Friday, March 8, 2013

3 Month Check Up

So I am having a really hard time believing that it has already been 3 months since my last endocrinology check up, but since GV is already 14 weeks old and time just seems to be flying past I guess I buy it.  Originally, my appointment was scheduled for two days ago, but seeing as this is Northern Virginia and any sign of snow makes the entire region shut down, the "snowquester" got it pushed back to this afternoon.

With GW, GV and Grandmama in tow, I met with the wonderful Dr. Rogacz for a routine diabetes check-up for the first time!  Pleased with my weight loss and new HgA1C number of 5.8 (that is down from 6.2 mind you), she announced she wasn't concerned about my diabetes care in the slightest and that I am doing remarkably well.

Inquiring about my longer term plans for additional pregnancies and care planning purposes, I told Dr. Rogacz I intend to spend the next 12+ months training for and running in endurance races.  Since pregnancies, diabetes and running don't work together in the slightest, she seemed a bit relieved to know we wouldn't be putting my body through more of that any time soon, but it did cause her to use a term that I dread from endocrinologists: CGM.

Pump with infusion site on right; CGM on left.
CGM, Continuous Glucose Monitoring, is a technology that works with insulin therapy to keep a diabetics blood sugar as tight as possible.  As an additional attachment to the body, the CGM tests blood sugar every four minutes and logs the results so as to indicate the trending direction of your blood sugar and therefore making it easier to catch it as it goes up or as it goes down.  It'd be incredibly helpful for me on my training runs, it'd ensure my safety overnight by alerting me to lows before they happen, it'd help me keep my A1C lower by giving me constant readings and I'd generally be armed with much more information than I currently get with just my Free Style Lite test strips.  Essentially it is an extraordinarily handy tool and wonderful technology to have... I just don't want it.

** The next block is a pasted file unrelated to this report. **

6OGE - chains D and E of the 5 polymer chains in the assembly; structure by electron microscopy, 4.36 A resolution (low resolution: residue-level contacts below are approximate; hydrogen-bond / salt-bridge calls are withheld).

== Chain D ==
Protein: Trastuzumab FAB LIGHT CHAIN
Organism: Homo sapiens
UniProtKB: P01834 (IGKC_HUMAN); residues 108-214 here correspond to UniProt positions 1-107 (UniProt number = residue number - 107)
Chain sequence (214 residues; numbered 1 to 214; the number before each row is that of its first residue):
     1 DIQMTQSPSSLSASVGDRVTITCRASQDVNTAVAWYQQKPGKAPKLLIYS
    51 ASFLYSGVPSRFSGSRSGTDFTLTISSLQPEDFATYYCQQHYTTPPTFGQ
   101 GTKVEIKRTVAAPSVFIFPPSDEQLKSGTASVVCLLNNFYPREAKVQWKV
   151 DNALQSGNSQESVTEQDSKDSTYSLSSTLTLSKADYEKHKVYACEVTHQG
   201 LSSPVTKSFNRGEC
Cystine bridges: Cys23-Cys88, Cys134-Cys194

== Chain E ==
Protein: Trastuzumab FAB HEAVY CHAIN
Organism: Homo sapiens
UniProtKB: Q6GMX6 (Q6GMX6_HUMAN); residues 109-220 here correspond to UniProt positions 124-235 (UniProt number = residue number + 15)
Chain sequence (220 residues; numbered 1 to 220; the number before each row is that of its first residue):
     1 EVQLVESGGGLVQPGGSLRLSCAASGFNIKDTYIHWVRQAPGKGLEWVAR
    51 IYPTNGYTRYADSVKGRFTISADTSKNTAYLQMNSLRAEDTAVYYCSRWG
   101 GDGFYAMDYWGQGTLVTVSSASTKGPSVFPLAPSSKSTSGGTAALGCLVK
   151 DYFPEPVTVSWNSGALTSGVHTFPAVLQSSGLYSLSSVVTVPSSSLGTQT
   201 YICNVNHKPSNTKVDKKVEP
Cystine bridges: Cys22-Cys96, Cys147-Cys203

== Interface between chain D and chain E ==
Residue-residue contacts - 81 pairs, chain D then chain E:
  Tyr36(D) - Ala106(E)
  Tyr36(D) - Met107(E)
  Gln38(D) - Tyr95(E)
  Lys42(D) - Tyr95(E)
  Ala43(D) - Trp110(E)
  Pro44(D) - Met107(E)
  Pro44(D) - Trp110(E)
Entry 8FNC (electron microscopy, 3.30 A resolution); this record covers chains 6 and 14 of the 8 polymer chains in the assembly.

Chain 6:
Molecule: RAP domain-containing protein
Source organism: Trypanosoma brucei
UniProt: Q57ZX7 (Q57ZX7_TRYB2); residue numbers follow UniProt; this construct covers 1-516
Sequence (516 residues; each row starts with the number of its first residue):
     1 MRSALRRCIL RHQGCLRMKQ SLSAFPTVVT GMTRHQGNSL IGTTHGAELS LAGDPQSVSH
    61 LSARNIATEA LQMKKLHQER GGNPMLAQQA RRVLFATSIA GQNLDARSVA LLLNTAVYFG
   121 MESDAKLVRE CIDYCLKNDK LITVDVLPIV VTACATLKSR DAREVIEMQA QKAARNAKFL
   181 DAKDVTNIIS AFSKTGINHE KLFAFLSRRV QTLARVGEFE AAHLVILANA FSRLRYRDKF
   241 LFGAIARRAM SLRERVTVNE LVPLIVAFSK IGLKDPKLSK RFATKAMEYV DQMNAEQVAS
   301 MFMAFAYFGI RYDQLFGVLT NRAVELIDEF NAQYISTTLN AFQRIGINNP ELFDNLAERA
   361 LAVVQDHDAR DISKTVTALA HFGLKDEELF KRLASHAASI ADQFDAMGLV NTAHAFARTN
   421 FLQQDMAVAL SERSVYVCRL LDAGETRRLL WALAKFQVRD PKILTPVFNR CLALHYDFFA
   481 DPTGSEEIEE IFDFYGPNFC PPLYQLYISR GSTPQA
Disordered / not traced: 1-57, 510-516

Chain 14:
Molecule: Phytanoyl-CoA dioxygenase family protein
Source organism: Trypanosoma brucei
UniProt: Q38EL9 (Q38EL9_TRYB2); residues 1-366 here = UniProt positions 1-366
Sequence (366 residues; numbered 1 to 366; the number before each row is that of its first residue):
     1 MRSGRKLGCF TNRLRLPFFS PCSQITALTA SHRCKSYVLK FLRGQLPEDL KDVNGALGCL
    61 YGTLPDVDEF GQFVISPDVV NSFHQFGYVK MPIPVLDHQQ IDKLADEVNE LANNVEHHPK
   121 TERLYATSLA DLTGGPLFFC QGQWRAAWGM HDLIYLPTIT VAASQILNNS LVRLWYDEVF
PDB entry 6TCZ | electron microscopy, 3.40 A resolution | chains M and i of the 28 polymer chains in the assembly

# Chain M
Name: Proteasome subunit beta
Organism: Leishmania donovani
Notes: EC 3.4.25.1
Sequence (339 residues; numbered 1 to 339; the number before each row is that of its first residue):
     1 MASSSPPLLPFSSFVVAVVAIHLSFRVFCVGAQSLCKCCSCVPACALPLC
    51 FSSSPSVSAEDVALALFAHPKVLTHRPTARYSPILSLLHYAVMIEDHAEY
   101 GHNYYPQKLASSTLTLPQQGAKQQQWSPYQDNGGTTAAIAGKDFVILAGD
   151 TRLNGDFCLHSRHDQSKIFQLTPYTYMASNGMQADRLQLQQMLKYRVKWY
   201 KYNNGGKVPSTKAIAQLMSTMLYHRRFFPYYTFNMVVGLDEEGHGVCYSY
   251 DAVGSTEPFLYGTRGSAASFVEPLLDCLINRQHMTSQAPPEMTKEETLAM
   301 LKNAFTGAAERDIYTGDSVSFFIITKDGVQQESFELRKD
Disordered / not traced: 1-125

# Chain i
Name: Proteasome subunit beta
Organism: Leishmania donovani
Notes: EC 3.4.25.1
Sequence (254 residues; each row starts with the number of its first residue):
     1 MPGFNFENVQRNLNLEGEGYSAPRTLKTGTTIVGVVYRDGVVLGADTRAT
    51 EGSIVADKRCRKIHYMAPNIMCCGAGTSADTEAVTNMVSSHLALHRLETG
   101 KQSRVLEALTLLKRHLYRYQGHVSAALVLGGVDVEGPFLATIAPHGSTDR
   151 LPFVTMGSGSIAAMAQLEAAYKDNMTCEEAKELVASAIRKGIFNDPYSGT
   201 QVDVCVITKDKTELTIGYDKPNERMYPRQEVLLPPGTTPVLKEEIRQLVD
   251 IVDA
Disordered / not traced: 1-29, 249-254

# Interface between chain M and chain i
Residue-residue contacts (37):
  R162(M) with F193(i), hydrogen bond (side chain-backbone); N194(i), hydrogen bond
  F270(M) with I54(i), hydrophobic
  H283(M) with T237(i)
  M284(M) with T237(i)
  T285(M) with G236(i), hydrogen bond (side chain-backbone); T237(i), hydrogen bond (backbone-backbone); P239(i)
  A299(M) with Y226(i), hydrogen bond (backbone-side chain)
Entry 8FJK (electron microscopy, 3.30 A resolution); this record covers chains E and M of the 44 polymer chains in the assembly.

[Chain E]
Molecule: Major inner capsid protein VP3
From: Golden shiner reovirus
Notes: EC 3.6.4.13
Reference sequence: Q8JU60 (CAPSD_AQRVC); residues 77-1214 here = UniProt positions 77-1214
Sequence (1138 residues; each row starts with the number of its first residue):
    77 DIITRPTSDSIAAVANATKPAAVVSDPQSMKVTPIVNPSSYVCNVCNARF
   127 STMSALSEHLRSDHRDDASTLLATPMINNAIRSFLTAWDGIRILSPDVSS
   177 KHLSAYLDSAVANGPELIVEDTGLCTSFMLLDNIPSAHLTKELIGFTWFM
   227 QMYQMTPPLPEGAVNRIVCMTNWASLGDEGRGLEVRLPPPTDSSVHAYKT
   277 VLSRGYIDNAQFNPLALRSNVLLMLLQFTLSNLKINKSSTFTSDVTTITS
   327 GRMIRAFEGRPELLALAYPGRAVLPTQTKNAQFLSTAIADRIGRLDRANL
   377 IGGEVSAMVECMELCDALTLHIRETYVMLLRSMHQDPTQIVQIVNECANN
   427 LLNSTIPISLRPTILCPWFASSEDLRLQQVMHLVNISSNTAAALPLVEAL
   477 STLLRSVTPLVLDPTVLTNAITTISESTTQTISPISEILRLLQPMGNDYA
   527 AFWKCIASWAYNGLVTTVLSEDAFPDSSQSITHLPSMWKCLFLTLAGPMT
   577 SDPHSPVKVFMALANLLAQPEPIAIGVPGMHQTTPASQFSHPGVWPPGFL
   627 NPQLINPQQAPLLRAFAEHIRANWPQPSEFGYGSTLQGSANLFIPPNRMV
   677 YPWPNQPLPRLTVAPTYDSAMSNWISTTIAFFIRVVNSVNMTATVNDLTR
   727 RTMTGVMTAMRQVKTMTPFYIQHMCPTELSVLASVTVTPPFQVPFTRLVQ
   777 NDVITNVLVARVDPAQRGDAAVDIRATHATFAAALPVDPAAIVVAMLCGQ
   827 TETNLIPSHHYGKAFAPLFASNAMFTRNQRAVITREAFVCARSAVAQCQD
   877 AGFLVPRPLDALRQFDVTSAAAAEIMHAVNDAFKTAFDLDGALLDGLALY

Here's my logic:

Because I wear an insulin pump and have an infusion site adhered to my body 24/7/365, I constantly carry a 2" by 3" by 1" visual reminder in my pocket that I'm diseased.  Granted it is an extremely helpful piece of plastic to have and I'd be worse off with out it (multiple injections are so not my thing), but I resent the fact that I LOOK diabetic because I wear this tubed device everywhere I go.  Now, if I were to add a CGM, not only would I be attached to the insulin port that is necessary for my pump to operate, I'd have this transmitting device inserted into my subcutaneous jiggle that would make it all the more difficult to hide my disease under my clothes.

I understand that it is incredibly superficial of me to be concerned about "looking diabetic" and how this beneficial technology would impact the fit of my sweaters, especially since most people don't know what they're looking at anyway, but hasn't diabetes already consumed enough of my life?  I mean I can't even have a cup of coffee in the morning without needing to compose my little grey cells enough to test my blood sugar and calculate my bolus, why should I give another portion of my abdomen over to yet another accessory for my broken pancreas?

Don't get me wrong, that was an entirely rhetorical question and I understand the benefits of it.  I mean, okay, there is something to be said for having an HgA1C estimate whenever I want and, hypothetically, it'd protect me from severe hypoglycemia by averting it's onset in the first place, but I'm incredibly sensitive to lows as is and assuming my daily readings stay within a certain range I know my A1C is where I want it to be without knowing exactly where it is.  Perhaps I am being stupidly stubborn on this, but STILL.  I'm just not ready for that.  I feel diabetic enough as it is.

Maybe sometime down the line I'll come around and will willingly participate in the next level of self-care, but for the time being my answer is HELL NO.    Sorry to disappoint you, Dr Rogacz, I'd love to be your shining star patient with all the bells and whistles, but I'll take my low-tech stellar A1C and go on my way.  See you in June.

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